• This is not another “body wrap” procedure that only dehydrates the skin for temporary results — this is a positive change if you follow the simple New-Start Solution rules.
  1. After the relaxing 20 minute laser procedure, the New-Start protocol consists of spending 10 minutes on a hypervibe pivotal vibration machine.
  2. The hypervibe is a relatively new technology that has been developed in the exercise world. This machine is capable of helping you increase your inch loss results and stimulate your metabolism. Vibration technology has evidence to even strengthen your bones and muscles.
  3. This document will also help you understand our Laser Lipo procedure: How Does it Work? (pdf)

END OF QUOTE

Sounds great!

Even more so because the site belongs to Dr. Trent Mozingo who has recently proved himself to be such a reliable and avid commentator on this blog (see the comments section of this post). According to his site, he enrolled in Purdue University where he earned a Bachelor’s of Science degree. Upon completion of Purdue’s curriculum, Dr. Mozingo earned a Doctorate of Chiropractic at Palmer College of Chiropractic, Florida. During his time at Palmer, Dr. Mozingo, focused his education on a scientific approach to chiropractic care, where evidence backs up each diagnosis and treatment.  Additionally, Dr. Mozingo gave much attention to nutrition, inflammatory diseases, and the American diet. While musculoskeletal pain is the initial reason he pursued a chiropractic education, Dr. Mozingo has focused most of his patient treatment plans to the prevention of disease, with proper lifestyle changes.

As much as we all trust a man with such a background, I am sure, we might still ask whether there is any evidence that LASER LIPO takes any body fat away. My searches did not result in any such evidence, I am afraid. All I did find was a website that provides further explanation as well as some clinical impressions:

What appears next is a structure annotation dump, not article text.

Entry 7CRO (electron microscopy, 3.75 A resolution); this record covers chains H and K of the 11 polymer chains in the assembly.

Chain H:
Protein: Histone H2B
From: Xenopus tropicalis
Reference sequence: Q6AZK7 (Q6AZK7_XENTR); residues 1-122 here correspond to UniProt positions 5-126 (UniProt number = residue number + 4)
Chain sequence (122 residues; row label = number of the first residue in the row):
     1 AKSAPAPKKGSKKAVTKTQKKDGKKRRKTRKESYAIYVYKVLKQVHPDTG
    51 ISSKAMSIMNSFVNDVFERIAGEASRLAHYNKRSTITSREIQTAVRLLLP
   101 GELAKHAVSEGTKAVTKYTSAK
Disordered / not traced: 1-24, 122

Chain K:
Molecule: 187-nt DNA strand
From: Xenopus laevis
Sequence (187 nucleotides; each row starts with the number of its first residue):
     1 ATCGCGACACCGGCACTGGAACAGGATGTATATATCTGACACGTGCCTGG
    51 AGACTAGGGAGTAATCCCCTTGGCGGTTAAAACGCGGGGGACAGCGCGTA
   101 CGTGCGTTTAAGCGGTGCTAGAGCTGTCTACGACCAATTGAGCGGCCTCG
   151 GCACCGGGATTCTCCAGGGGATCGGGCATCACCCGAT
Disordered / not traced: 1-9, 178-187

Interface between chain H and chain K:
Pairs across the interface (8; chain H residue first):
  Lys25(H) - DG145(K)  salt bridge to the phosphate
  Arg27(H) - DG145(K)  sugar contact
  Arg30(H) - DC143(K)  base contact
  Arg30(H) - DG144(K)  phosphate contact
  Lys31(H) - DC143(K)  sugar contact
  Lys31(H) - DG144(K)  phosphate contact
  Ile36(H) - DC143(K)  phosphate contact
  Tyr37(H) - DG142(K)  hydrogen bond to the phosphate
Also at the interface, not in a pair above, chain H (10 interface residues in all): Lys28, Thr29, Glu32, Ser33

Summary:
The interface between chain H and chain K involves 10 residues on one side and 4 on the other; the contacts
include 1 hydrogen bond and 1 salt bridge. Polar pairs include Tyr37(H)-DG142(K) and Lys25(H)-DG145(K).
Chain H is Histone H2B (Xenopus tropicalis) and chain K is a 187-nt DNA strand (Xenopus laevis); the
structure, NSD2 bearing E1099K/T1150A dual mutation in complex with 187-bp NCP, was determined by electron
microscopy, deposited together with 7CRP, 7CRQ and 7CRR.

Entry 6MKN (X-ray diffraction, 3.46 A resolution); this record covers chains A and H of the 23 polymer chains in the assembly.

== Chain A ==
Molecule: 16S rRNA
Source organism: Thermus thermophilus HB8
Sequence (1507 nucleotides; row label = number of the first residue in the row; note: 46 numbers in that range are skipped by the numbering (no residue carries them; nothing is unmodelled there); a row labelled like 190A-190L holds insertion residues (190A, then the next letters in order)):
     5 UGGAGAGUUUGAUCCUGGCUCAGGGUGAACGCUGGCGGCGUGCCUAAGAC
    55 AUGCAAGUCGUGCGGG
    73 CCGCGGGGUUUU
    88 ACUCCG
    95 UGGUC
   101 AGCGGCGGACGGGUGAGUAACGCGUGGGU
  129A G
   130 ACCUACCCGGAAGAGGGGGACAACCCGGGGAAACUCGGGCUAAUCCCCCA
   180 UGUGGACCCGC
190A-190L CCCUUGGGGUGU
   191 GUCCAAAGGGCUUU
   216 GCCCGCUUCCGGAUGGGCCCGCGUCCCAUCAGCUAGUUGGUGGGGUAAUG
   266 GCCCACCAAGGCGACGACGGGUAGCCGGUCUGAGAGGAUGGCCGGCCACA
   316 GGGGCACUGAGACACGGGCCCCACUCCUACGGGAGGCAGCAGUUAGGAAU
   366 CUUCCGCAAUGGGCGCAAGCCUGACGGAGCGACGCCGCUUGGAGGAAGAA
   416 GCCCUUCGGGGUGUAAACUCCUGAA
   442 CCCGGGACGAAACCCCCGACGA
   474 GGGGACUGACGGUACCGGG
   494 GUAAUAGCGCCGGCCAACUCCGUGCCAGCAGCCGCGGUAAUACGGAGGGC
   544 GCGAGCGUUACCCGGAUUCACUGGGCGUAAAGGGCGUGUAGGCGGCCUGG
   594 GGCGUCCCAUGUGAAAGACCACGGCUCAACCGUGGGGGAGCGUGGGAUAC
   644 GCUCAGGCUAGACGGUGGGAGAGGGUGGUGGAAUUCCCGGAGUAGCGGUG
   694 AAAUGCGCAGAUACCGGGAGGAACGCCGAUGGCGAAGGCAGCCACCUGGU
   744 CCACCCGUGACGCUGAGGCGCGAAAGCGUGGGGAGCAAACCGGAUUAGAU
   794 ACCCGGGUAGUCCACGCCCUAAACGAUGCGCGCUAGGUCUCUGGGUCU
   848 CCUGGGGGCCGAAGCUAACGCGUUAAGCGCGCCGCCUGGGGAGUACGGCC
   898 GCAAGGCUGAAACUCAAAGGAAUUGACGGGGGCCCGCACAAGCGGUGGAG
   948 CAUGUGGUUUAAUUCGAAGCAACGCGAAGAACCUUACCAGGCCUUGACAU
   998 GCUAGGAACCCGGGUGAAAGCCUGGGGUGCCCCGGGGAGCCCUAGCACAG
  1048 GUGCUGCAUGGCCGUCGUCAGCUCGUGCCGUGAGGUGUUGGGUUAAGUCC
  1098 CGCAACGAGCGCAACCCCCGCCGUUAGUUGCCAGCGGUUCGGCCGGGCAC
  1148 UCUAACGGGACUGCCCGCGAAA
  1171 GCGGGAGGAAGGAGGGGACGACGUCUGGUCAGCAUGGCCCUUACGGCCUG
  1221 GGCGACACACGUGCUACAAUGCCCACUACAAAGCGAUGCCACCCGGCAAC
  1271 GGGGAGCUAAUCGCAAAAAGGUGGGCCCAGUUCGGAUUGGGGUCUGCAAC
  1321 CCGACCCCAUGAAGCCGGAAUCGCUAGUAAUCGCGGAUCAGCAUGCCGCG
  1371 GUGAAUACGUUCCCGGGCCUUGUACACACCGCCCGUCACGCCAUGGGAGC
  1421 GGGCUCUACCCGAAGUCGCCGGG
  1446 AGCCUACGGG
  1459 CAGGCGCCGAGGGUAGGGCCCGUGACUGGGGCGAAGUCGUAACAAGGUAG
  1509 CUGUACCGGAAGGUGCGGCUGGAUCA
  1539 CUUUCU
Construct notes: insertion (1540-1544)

This is not a stand-alone treatment and requires that the guest do at least 30 minutes of exercise after the treatment. The fat cells are porous for approximately 3 hours, and any contents that are not peed, sweated or exercised out will settle back and reduce the results.

Many spas will do measurements around certain areas right before and after the treatment, usually resulting an about an average quarter inch loss. Some spas will do multiple measurements in one area and add up the results. For example, if three areas are measured around the abdomen (at the belly button and one inch above and below), and a quarter inch difference is noticed in all three areas, many spas will claim this is a three quarter inch reduction—this can be misleading.

The average cost (in Canadian) is $200 per treatment, with a series of 8 recommended. Many spas will give an introductory price of $50 or $100 for your first visit so you can see the results. Although there is usually an immediate inch loss difference (which gets you hooked), this rarely lasts until the next day.

With the numerous guests that I performed this service on, I found that about 80% of the people who completed their series of 8 were dissatisfied with the results. Many saw no change on their last measurement from the first, and a few even saw a gain at the end. For the guests who did see a difference, it was clear that their lifestyle had a big influence, with many going regularly to the gym. My professional opinion on this treatment is to skip it and save your money…

SORRY ‘DOCTOR’ TRENT MOZINGO!

And sorry also to all of those readers who had hoped the LASER LIPO might do them some good.